When considering a water heater for your home, one of the critical things to consider is its efficiency. To help the consumers make the right purchase decision, the Department of Energy has set new industry standards. This standard will also help reduce air pollution, prevent the release of harmful chemicals into the air and enhance energy security.
This article will help you understand the water heater’s energy factor and how you can use it to pick the right water heater for you.
WHAT IS ENERGY FACTOR FOR A WATER HEATER?
Energy Factor or EF is the measure of the energy efficiency of your water heater. It is calculated by dividing the amount of energy the water heater uses by the total energy that goes into running the water heater.
The EF includes the following –
- Recovery Efficiency – The measure of how efficiently heat is transferred to the water.
- Standby Losses – It is the percentage of heat loss every hour from the stored water compared to the heat content of the water.
- Cycling Losses – It is the loss of heat while the water circulates through the water heater or the pipes.
WHAT ARE THE DIFFERENT FACTORS THAT AFFECT THE WATER HEATER’S EF?
If you are considering buying a new water heater and wish to make comparisons, you can look up the ratings for different water heaters
The higher the EF, the more efficient your water heater will be. In the perfect world, all the energy that the water heater consumers should be used to heat the water. But it is not always the case, especially with gas-powered heaters. A lot of energy will be lost due to the combustion process, when the water is on stand-by or as the combustion gasses start to exhaust.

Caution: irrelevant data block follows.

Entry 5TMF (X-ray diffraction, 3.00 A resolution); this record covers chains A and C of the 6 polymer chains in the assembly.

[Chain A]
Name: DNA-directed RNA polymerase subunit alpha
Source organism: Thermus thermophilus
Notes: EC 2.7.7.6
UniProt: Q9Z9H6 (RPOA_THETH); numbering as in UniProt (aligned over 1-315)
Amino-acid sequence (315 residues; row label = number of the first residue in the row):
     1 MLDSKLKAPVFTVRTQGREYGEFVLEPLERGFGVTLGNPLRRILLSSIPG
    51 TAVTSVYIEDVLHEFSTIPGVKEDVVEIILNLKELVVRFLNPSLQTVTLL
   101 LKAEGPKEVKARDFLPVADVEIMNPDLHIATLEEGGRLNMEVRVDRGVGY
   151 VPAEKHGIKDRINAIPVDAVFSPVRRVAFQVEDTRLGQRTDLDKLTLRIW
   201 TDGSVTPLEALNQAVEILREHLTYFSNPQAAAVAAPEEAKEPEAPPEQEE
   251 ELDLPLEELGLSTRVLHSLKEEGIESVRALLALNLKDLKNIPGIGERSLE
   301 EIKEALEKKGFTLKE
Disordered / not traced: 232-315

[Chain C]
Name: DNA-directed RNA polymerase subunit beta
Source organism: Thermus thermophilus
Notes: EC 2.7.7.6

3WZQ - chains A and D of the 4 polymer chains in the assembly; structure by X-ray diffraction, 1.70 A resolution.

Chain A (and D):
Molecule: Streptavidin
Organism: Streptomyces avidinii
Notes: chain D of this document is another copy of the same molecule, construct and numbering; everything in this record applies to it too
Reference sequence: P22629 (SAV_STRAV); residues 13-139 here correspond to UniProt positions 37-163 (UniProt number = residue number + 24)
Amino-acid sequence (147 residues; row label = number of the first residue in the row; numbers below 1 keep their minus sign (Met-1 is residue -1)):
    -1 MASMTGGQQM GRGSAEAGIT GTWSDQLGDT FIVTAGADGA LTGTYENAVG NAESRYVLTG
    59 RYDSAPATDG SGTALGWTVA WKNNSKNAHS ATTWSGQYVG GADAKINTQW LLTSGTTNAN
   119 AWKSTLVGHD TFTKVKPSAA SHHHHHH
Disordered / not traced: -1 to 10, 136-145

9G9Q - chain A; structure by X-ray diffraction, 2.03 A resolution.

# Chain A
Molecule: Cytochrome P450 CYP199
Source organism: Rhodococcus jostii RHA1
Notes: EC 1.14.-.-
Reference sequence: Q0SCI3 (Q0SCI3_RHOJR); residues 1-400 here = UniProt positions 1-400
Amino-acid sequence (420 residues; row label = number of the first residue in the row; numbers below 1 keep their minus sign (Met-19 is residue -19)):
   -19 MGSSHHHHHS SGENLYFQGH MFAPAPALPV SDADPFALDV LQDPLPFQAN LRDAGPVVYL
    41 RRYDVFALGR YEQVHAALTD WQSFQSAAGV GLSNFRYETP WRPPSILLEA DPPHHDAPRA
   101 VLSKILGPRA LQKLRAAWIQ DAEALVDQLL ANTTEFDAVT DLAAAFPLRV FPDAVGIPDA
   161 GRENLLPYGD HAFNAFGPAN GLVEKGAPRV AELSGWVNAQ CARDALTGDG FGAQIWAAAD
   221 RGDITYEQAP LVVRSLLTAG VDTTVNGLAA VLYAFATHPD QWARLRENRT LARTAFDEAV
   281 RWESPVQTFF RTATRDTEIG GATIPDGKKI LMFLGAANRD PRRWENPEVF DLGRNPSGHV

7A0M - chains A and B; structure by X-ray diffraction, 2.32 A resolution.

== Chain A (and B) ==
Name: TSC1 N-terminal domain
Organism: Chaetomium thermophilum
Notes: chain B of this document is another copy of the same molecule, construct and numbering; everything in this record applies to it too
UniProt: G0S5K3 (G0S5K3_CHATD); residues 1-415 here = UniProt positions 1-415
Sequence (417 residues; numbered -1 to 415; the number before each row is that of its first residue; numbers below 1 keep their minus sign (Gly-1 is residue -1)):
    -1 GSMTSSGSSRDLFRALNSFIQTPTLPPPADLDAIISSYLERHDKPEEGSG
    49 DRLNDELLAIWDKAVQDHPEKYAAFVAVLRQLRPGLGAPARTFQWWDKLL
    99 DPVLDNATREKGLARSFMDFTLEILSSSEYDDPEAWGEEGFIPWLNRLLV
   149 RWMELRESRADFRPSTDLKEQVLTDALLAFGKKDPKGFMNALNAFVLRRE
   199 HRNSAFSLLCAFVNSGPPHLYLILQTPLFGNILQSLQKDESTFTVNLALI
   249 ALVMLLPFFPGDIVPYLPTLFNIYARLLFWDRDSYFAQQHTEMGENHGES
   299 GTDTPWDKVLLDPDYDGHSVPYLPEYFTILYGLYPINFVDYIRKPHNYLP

DOES A HIGHER WATER HEATER ENERGY FACTOR MEAN IT IS BETTER?
The EFs will vary depending on the fuel source, design of the burner, tank insulation and other features. Electric water heaters with an energy efficiency between 0.67 or higher are qualified for the Energy Star label, while gas heaters with EF higher than 0.8 can get an Energy Star label. Gas water heaters typically have EFs between 0.5 and 0.7, and for electric models, it is between 0.75 and 0.95.
One must remember that higher EF does not always mean lower annual operating costs. Electric-powered water heaters may have higher EFs compared to electric water heaters, but electric energy costs more than double the cost of natural gas. Thus, running a gas-powered water heater in homes is better even though they have a slightly lower EF.
When selecting a water heater, EF forms an important factor to consider. But in addition, make sure to consider the size, fuel type, maintenance costs and its overall cost as well. Many other factors such as the water lines, flow rate of faucets and showerheads and even the pipe insulation should be considered when making a decision. Compare the costs of the different models and determine the right size heater based on your needs.
If you’d like to learn more about what type of water heater is better for me, tankless or traditional.
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